We seem to gather that some great mortal adversary is in the view of the spirit of prophecy, whose destruction, in the last days, shall lead to a happier state of things; a happier state of things on earth. We cannot forbear conjecturing that this must be again the ungodly scoffers of Enoch's prophecy; that host, whose destruction is sworn by the tremendous oath of the Almighty, in the Song of Remembrance;-Israel's last enemy; after whose destruction the nations are to rejoice with his people.t And here it is further discovered to us that Jehovah, “ the Lord from heaven," who executes this vengeance, is to be “ king for ever," — King, when the idolatrous heathen are perished from his earth. This “reign upon earth,” here, indeed, plainly asserted, will come more in view hereafter.
In the following psalm, after, as it should seem, trial of great distress from the scoffs of the enemy,
their destruction is described, and the instrument of their destruction, fire from heaven, is much to be noticed;
Psalm x. 14.
† Deut. xxxii. 40, &c.
because it is distinctive of that particular destruction which ends the conflict between the people of God and their last mortal foes :
He will rain upon the wicked lightning, fire, and sulphur;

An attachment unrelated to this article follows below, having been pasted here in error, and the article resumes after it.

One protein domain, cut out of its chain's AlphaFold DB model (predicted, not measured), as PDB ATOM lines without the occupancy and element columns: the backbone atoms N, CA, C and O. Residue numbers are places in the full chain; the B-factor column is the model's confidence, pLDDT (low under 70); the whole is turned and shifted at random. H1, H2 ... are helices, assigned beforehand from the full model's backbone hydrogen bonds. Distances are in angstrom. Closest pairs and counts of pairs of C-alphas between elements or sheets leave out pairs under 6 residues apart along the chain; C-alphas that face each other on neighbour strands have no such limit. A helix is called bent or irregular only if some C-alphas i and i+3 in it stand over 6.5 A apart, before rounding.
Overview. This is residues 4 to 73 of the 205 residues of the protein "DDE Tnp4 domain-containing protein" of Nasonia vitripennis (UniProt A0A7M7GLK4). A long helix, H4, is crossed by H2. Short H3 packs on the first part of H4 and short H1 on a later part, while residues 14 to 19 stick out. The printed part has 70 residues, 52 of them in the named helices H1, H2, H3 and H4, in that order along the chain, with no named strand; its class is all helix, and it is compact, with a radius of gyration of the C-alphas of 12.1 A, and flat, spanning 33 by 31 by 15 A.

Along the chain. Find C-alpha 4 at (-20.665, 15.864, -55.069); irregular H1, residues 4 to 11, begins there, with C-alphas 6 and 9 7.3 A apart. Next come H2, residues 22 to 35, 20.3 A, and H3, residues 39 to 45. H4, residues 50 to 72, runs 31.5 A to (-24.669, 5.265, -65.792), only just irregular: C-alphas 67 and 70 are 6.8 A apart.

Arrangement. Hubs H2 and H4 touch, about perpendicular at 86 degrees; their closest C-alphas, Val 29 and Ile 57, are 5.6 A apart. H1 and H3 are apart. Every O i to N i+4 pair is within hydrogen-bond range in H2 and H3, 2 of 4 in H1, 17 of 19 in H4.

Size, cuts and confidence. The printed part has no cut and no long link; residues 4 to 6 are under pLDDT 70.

If I understand the next psalm, it describes these same enemies“ speaking great things against the Most High;” — and the end is,
On every side shall the wicked depart;
The despised Saviour is therefore the Jehovah that is to reign. “ The Lord,” as Enoch had said, comes “ to convict sinners of all their hard speeches against him.”
The two following psalms belong to the same subject. Remark the end of the fourteenth.
O, that the salvation of Israel were given out of Zion!
Let this remind us, that, according to what we have read in the more ancient oracles, the general redemption of mankind is only to be expected in connexion with Israel restored from its long captivity. To Zion our eyes must still be directed.
The following psalms, as I have endeavoured to show in another work, all relate to the same subject, - the character; the injuries of the Redeemer, in his person or in his people; his conflict with wicked men and angels; his death and glorious resurrection, and then his final
• Psalm xi. 6.
+ Psalm xii. 8.
victories. The nature of the present work only allows me to take notice of the most remarkable passages, and those that relate clearly to the transactions of the second advent.
In the twenty-first psalm, addressed in his character of king, the Redeemer is, as it were, saluted victor over the last foes.
Thy hand reacheth all thine enemies ;
At the time of thine appearing;
And the fire consumeth them.
Their fruit perisheth from the earth,
When they designed evil against thee,
But thou dost set them as a target;
Arise, O Jehovah! in thy strength,
We remark here, what must have struck us in considering the former prophecy, that this judgment of Christ's enemies, their destruction by fire at the time of his appearing, is not coeval with the last general judg. ment, when the earth itself is destroyed, and the whole race of men becomes extinct. But there is to be a season, when it may be said of the enemies of God, “ their fruit is perished from the earth, and their seed from the children
• Ver. 9.